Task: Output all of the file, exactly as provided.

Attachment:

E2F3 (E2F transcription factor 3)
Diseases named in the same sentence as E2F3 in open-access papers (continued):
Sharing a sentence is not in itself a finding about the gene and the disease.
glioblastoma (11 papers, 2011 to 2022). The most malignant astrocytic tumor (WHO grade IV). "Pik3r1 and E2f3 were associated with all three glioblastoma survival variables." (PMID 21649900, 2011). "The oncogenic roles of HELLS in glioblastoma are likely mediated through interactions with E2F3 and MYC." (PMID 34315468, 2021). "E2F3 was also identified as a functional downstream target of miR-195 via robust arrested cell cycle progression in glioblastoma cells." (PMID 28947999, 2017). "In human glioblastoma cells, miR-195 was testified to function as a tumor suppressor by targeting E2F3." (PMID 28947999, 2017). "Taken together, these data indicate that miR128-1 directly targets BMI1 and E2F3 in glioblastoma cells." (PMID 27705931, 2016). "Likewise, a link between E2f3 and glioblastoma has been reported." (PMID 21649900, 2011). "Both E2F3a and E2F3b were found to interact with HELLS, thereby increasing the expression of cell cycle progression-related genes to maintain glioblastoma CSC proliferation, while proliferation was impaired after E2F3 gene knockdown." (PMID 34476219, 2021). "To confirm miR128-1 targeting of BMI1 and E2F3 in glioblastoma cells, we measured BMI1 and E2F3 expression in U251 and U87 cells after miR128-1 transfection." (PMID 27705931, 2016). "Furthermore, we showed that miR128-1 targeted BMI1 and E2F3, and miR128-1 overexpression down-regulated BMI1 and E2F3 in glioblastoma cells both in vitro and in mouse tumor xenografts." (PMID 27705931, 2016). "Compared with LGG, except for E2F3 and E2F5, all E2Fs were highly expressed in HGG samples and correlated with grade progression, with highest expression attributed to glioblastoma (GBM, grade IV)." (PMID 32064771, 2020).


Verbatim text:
E2F3 (E2F transcription factor 3)
Diseases named in the same sentence as E2F3 in open-access papers (continued):
Sharing a sentence is not in itself a finding about the gene and the disease.
glioblastoma (11 papers, 2011 to 2022). The most malignant astrocytic tumor (WHO grade IV). "Pik3r1 and E2f3 were associated with all three glioblastoma survival variables." (PMID 21649900, 2011). "The oncogenic roles of HELLS in glioblastoma are likely mediated through interactions with E2F3 and MYC." (PMID 34315468, 2021). "E2F3 was also identified as a functional downstream target of miR-195 via robust arrested cell cycle progression in glioblastoma cells." (PMID 28947999, 2017). "In human glioblastoma cells, miR-195 was testified to function as a tumor suppressor by targeting E2F3." (PMID 28947999, 2017). "Taken together, these data indicate that miR128-1 directly targets BMI1 and E2F3 in glioblastoma cells." (PMID 27705931, 2016). "Likewise, a link between E2f3 and glioblastoma has been reported." (PMID 21649900, 2011). "Both E2F3a and E2F3b were found to interact with HELLS, thereby increasing the expression of cell cycle progression-related genes to maintain glioblastoma CSC proliferation, while proliferation was impaired after E2F3 gene knockdown." (PMID 34476219, 2021). "To confirm miR128-1 targeting of BMI1 and E2F3 in glioblastoma cells, we measured BMI1 and E2F3 expression in U251 and U87 cells after miR128-1 transfection." (PMID 27705931, 2016). "Furthermore, we showed that miR128-1 targeted BMI1 and E2F3, and miR128-1 overexpression down-regulated BMI1 and E2F3 in glioblastoma cells both in vitro and in mouse tumor xenografts." (PMID 27705931, 2016). "Compared with LGG, except for E2F3 and E2F5, all E2Fs were highly expressed in HGG samples and correlated with grade progression, with highest expression attributed to glioblastoma (GBM, grade IV)." (PMID 32064771, 2020).